NEW YORK, NY.-
Charlotte Brontë (1816 1855) relied on her diary to escape stifling work as a schoolteacher; Tennessee Williams (1911 1983) confided his loneliness and self-doubt; John Steinbeck (1902 1968) struggled to compose The Grapes of Wrath, and Bob Dylan (b. 1941) sketched his way through a concert tour.
For centuries, people have turned to private journals to document their days, sort out creative problems, help them through crises, comfort them in solitude or pain, or preserve their stories for the future. As more and more diarists turn away from the traditional notebook and seek a broader audience through web journals, blogs, and social media, a new exhibition at The Morgan Library & Museum
explores how and why we document our everyday lives. Drawn from the Morgans own extraordinary holdings, The Diary: Three Centuries of Privates Lives is on view from January 21 through May 22, 2011.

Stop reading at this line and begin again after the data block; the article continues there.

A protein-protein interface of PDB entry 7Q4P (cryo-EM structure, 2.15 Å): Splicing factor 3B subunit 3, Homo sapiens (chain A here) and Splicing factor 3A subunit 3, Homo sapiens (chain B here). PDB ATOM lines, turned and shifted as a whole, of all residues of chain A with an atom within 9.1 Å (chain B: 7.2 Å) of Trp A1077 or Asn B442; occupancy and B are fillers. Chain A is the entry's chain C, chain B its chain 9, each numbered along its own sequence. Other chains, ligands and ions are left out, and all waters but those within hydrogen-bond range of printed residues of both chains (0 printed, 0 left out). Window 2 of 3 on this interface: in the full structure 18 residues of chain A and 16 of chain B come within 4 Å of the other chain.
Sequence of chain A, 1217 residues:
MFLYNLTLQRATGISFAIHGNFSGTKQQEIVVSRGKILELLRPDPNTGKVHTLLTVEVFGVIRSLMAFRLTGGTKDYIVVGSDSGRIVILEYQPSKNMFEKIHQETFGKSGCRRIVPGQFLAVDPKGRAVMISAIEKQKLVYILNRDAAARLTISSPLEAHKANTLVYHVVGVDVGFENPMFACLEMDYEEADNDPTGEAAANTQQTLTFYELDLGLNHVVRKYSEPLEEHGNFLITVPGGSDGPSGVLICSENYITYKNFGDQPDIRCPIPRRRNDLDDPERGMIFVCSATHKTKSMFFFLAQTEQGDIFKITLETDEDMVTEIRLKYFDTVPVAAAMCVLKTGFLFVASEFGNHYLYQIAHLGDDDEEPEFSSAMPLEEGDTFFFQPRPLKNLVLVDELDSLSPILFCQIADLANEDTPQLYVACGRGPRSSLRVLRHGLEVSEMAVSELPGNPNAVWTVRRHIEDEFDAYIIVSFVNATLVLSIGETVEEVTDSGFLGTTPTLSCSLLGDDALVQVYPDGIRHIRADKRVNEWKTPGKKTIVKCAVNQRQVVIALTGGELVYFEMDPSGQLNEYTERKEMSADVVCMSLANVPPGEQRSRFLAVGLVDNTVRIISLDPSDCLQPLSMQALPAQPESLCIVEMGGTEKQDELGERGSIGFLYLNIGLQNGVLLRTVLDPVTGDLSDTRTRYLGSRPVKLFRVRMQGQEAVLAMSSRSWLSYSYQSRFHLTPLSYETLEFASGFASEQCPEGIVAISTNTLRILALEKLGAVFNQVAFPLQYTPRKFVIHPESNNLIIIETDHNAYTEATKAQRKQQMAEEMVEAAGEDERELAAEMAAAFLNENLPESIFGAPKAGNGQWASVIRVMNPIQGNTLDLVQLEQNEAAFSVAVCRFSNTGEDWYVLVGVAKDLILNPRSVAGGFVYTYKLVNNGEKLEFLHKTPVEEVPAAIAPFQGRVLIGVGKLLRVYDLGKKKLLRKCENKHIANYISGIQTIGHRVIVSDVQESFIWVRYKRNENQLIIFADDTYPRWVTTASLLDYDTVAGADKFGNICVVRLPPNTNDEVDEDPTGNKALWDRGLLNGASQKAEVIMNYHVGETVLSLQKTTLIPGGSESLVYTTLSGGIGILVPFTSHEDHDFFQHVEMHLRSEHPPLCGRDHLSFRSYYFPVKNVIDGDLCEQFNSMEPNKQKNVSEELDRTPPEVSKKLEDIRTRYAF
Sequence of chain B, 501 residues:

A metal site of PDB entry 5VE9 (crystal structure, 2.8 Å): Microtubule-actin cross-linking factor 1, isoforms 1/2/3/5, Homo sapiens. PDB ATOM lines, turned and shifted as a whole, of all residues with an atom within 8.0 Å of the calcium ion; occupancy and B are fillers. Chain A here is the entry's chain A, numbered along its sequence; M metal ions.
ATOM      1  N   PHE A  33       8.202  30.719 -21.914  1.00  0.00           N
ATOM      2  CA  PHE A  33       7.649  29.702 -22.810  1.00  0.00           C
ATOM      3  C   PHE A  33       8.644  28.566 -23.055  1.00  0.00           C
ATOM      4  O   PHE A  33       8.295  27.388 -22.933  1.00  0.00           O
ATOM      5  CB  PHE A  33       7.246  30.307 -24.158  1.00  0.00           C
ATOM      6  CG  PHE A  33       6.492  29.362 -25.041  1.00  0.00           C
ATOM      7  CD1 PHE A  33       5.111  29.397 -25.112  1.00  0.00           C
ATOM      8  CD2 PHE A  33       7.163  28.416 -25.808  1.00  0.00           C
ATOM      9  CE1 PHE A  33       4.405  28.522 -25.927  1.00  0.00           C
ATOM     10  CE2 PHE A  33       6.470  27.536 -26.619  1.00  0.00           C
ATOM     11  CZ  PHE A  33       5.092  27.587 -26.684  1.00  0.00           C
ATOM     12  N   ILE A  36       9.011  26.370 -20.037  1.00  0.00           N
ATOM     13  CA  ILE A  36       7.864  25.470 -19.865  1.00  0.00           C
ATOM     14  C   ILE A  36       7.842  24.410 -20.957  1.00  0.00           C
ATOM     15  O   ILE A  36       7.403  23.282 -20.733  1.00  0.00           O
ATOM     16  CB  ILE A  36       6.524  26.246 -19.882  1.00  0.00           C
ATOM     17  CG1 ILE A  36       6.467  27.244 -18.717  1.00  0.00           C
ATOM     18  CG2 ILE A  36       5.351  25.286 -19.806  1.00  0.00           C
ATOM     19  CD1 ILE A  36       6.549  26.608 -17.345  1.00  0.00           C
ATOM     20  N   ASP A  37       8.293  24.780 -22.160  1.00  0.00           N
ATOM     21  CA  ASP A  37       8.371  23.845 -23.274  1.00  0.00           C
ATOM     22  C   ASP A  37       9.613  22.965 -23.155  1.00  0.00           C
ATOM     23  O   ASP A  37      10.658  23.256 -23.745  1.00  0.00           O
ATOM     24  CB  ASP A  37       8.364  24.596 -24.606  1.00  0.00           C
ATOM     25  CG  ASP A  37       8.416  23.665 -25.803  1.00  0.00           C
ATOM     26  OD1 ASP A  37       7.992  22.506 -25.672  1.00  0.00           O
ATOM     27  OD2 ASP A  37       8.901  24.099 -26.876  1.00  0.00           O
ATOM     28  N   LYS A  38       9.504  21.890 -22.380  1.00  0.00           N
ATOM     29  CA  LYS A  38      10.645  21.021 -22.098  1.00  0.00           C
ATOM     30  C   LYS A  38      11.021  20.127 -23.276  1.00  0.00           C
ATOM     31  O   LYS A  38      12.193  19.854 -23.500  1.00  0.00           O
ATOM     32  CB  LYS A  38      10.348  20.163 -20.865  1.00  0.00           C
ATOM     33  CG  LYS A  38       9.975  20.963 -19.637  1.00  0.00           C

With over seventy items on view, the exhibition raises questions about this pervasive practice: what is a diary? Must it be a private document? Who is the audience for the unfolding stories of our lives ourselves alone, our families, or a wider group? The diaries on view allow us to observe, in personal terms, the birth of such great works of art as Nathaniel Hawthornes novel The Scarlet Letter and Gilbert & Sullivans opera The Pirates of Penzance. Momentous public events, from the Boston Tea Party to the 9/11 attacks on the World Trade Center, are marked by individual witnesses. Many diarists, such as Henry David Thoreau (1817 1862) and John Newton (1725 1807), former slave trafficker and author of the hymn "Amazing Grace," look inward, striving to live with integrity. Three great artists in their twenties, all on the brink of fame Joshua Reynolds (1723 1792), Charlotte Brontë, and Kingsley Amis (1922 1995) hone their considerable talents in their private writings. And century after century, many individuals from the famous diarist Samuel Pepys (1633 1703) to Abstract Impressionist painter Charles Seliger (1926 2009) capture memory and mark time by keeping a daily record of the substance of everyday life.